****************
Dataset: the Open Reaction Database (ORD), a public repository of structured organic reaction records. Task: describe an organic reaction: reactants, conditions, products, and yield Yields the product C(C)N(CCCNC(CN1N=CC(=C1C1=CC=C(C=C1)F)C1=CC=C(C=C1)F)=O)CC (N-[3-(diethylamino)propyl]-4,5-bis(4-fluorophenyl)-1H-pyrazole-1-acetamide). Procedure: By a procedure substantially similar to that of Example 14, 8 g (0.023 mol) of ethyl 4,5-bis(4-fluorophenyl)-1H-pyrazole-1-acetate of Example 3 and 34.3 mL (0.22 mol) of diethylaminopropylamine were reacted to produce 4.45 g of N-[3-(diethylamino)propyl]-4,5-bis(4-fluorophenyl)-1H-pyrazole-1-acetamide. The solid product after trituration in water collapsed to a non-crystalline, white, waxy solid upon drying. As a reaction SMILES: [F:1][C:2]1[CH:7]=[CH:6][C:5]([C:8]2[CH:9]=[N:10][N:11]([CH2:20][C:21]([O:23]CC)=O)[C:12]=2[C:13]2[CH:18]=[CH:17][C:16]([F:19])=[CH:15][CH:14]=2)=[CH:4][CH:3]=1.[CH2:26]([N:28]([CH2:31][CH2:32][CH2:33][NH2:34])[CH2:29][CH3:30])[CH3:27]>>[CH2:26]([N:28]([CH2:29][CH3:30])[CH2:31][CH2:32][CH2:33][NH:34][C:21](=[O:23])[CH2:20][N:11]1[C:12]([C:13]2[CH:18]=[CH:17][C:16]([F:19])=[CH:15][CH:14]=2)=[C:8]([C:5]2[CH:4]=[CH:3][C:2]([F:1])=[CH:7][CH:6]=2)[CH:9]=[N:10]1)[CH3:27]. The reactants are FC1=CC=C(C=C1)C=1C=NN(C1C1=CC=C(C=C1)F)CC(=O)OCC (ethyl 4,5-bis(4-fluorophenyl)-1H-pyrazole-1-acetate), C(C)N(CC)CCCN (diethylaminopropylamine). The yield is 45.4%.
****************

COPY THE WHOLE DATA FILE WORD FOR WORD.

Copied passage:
Dataset: the Open Reaction Database (ORD), a public repository of structured organic reaction records. Task: describe an organic reaction: reactants, conditions, products, and yield Yields the product C(C)N(CCCNC(CN1N=CC(=C1C1=CC=C(C=C1)F)C1=CC=C(C=C1)F)=O)CC (N-[3-(diethylamino)propyl]-4,5-bis(4-fluorophenyl)-1H-pyrazole-1-acetamide). Procedure: By a procedure substantially similar to that of Example 14, 8 g (0.023 mol) of ethyl 4,5-bis(4-fluorophenyl)-1H-pyrazole-1-acetate of Example 3 and 34.3 mL (0.22 mol) of diethylaminopropylamine were reacted to produce 4.45 g of N-[3-(diethylamino)propyl]-4,5-bis(4-fluorophenyl)-1H-pyrazole-1-acetamide. The solid product after trituration in water collapsed to a non-crystalline, white, waxy solid upon drying. As a reaction SMILES: [F:1][C:2]1[CH:7]=[CH:6][C:5]([C:8]2[CH:9]=[N:10][N:11]([CH2:20][C:21]([O:23]CC)=O)[C:12]=2[C:13]2[CH:18]=[CH:17][C:16]([F:19])=[CH:15][CH:14]=2)=[CH:4][CH:3]=1.[CH2:26]([N:28]([CH2:31][CH2:32][CH2:33][NH2:34])[CH2:29][CH3:30])[CH3:27]>>[CH2:26]([N:28]([CH2:29][CH3:30])[CH2:31][CH2:32][CH2:33][NH:34][C:21](=[O:23])[CH2:20][N:11]1[C:12]([C:13]2[CH:18]=[CH:17][C:16]([F:19])=[CH:15][CH:14]=2)=[C:8]([C:5]2[CH:4]=[CH:3][C:2]([F:1])=[CH:7][CH:6]=2)[CH:9]=[N:10]1)[CH3:27]. The reactants are FC1=CC=C(C=C1)C=1C=NN(C1C1=CC=C(C=C1)F)CC(=O)OCC (ethyl 4,5-bis(4-fluorophenyl)-1H-pyrazole-1-acetate), C(C)N(CC)CCCN (diethylaminopropylamine). The yield is 45.4%.